Rare Oarfish Swims Through Great Barrier Reef

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Rare Oarfish Swims Through Great Barrier Reef

An encounter between a diving guide and a strange creature on the Great Barrier Reef is being described by marine biologists as the first

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An encounter between a diving guide and a strange creature on the Great Barrier Reef is being described by marine biologists as the first documented sighting of a Russell’s oarfish on Australia’s eastern coast. Tahn Miller, a master reef guide with Wavelength Reef Cruises, spotted the rare fish.

“It had a mirror finish, like perfectly polished silver, and was as straight as an arrow, almost having the initial appearance of a newly forged sword,” Miller told Stuff. “At that moment, I felt like the ocean had delivered a secret treasure to us.”

Considered the world’s longest bony fish, oarfish can grow to 26 feet in length. The one Miller encountered while leading a diving tour on Opal Reef, which is part of the Great Barrier Reef, was a juvenile. It measured about 16 inches long. An adult oarfish’s giant, snake-like body has led some to speculate that the species is a source of ancient sea serpent myths. In Japanese folklore, oarfish are known as ryugu no tsukai, which translates to “the messenger from the sea dragon god’s palace.”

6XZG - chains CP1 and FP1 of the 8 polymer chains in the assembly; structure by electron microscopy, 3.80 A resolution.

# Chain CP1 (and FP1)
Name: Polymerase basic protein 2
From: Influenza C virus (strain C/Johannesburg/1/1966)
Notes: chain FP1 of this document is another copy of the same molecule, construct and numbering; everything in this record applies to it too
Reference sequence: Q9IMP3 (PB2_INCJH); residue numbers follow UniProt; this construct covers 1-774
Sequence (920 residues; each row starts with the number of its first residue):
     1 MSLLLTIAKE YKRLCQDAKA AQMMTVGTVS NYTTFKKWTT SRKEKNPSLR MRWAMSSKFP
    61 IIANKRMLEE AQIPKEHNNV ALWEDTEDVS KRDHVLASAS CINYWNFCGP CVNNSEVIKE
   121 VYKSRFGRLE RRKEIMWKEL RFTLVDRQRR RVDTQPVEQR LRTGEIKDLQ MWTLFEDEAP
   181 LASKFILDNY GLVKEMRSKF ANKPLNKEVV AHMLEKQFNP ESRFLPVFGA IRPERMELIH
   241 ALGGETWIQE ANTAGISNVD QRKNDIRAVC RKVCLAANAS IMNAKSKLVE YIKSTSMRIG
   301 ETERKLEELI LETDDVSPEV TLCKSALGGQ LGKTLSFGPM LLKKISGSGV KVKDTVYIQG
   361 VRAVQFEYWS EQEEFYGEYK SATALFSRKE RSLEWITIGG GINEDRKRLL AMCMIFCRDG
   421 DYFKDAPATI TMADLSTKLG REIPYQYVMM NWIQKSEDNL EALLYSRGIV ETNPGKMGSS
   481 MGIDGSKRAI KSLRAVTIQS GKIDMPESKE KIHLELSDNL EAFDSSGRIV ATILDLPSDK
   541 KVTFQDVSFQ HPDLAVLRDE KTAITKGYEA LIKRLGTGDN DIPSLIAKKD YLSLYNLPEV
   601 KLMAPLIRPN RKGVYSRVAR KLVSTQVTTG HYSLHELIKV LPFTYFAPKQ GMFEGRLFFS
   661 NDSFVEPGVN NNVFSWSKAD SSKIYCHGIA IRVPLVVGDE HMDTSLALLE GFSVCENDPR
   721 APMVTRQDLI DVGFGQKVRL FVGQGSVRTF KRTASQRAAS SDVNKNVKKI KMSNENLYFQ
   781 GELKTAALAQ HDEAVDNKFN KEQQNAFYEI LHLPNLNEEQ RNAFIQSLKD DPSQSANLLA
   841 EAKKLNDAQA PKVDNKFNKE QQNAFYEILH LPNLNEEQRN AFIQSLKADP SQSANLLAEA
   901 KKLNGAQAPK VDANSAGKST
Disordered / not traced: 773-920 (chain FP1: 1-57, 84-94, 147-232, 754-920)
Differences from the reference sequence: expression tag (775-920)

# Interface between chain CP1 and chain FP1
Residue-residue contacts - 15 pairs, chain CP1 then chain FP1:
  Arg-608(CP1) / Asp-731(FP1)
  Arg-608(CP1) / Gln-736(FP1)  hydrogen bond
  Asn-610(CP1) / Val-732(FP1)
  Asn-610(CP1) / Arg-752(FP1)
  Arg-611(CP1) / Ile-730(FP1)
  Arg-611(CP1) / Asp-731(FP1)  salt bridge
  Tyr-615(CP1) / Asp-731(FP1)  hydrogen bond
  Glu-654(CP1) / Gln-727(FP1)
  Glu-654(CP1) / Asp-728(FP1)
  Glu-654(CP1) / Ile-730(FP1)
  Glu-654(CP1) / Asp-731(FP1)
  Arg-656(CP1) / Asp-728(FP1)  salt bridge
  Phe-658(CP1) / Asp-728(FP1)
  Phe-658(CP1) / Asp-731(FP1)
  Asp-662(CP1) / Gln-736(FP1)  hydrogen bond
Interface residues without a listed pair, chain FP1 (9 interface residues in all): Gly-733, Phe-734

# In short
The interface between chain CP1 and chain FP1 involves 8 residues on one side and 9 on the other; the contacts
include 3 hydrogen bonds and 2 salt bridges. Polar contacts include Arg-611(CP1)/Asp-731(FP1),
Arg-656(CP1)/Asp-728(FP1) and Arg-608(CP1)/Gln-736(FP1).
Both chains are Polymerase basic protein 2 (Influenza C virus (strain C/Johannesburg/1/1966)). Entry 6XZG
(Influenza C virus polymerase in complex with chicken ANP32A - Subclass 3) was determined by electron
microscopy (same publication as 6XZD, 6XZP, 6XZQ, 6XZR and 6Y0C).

Long, silvery, and with a crimson dorsal fin running the length of their bodies, the scaleless, ribbonlike filter-feeders make a striking sight on the rare occasions they’re seen alive. More often, the deep-sea fish turn up dead, as a 12-footer did earlier this year in New Zealand. 

Miller originally posted the video of his sighting on a Reddit thread. He called it an “INCREDIBLE RARE SIGHTING.” Commenters compared the juvenile oarfish to a sewing needle with thread, a wizard’s wand, and “a swordfish’s nose that broke off and gained sentience.” 

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In a second clip that he dubbed “the first video in the world of a juvenile oarfish interacting with a human,” Miller filmed a momentary flash of silver as the creature twirled gracefully through the water when another photographer swam near it. Oarfish typically live in water depths exceeding 2,700 feet. Scientists have not offered an explanation for why the juvenile oarfish was seen swimming in far shallower depths at Opal Reef.

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